The deformation movements described above are normally in the order of one millimeter or a fraction thereof in a reflector having an original radius R of 2 inches. The deformation, although physically slight, has a marked effect on screen light distribution and overall light transfer efficiency through a rectangular aperture.
The critical limits of deformation of the reflector sectors are related to relative magnitudes of R and R', respectively the original radius and the radius after deformation, both measured at the outer edges 41-44 of the reflector. As shown in FIG. 8, the aperture with which the reflector will be used has an imaginary aperture center 52. Each of the four new axes A', if each is extended, would meet a plane through the aperture 51 in the respective imaginary points 47-50. The distance "d" is between a point 47 of deformed axis A' and the center 52. The critical limits are then expressed by the formula:
tan θ ≅ d/FF' where "FF'" is the distance between F and F' and
d γ 0.5L (preferred) and the critical range of d is: 0.1 < d < 0.8L
Therefore, the critical range of θ is: arc tan ##EQU2## and the preferred value of θ equals arc tan 0.5L/FF'FF'.
As shown in FIG. 3, the deformation occurs by bending along the curved line 40 where the curved portion of each sector meets the neck 16. The outer edges 41, 42, 43 and 44 of each of the respective sectors 11-14 are clamped so that they form sectors of a new circle S', which circle is in a plane vertical to the axis 17. The new circle S' has a radius slightly larger than the original circle S formed by the original position of the edges 41-44, that increased radius being the distance of the outward translation (outward deformation). The reflector sectors 11-14 consequently form a circle at a vertical plane to the axis 17 taken at line 40 and also, as mentioned above, form a circle at a vertical plane taken through the axis 17 at the outer edges 41-44. However, at points between sectors 11-14 they do not have a common axis.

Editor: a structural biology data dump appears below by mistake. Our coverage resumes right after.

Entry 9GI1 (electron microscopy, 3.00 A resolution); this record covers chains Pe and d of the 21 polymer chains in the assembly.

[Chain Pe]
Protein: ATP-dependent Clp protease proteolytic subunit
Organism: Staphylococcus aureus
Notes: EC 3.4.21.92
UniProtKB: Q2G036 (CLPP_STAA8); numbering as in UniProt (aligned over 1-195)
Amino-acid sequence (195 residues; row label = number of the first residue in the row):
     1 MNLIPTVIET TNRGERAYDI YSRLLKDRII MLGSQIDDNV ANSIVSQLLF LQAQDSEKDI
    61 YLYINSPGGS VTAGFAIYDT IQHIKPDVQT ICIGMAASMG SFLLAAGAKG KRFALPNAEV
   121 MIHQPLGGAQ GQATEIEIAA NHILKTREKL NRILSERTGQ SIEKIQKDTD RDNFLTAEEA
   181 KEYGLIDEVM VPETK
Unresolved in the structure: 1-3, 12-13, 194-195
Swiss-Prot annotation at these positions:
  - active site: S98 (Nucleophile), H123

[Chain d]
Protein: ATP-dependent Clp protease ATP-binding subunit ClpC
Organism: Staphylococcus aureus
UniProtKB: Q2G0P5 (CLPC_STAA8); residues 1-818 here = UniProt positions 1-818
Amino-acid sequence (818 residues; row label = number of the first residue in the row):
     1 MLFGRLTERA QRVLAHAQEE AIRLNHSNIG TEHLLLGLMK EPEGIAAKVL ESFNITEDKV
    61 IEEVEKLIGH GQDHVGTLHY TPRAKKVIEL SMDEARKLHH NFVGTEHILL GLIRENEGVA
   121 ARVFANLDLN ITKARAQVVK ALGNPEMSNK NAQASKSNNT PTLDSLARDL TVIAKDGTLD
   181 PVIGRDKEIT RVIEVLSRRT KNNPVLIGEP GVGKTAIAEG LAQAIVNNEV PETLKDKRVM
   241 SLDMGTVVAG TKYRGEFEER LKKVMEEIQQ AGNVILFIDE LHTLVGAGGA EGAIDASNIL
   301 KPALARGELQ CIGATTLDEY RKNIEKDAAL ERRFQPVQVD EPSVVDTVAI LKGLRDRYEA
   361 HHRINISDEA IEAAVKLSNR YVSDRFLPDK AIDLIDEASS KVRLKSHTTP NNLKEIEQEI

As illustrated in FIG. 10, the sectors are not clamped between their outer edges 41-44 and the neck 16. Consequently, the sectors which are relatively stiff will retain their original shape, that is, the shape they had as portions of the original deep-dish ellipse. FIG. 10 is a cross-sectional view taken at a plane vertical to axis 17 at a mid-point between the outer edges and the line 40. As shown in FIG. 10, in exaggerated form for purposes of illustration, each of the sectors 11-14 retains its original elliptical form. Alternatively a new set of ellipses is generated about the new set of axes A', where that new set of axes A' forms a right circular cone with the apex of that cone at the point where the axes A intersect axes A'.
In the light beam of the prior art the entire deep-dish ellipse focuses at a common central point 45 in the prior art aperture 46, see FIG. 7. Each of the four sectors 11-14, as each of the axes is shifted upwardly, will now focus toward a new point or area, respectively 47-50, within the aperture 51 of the projection system of the present invention, as shown in FIG. 8. These points 47-50, in effect, are the imaginary extensions of the new shifted axes of the sectors 11-14 as they intersect with an imaginary plane through the aperture 51.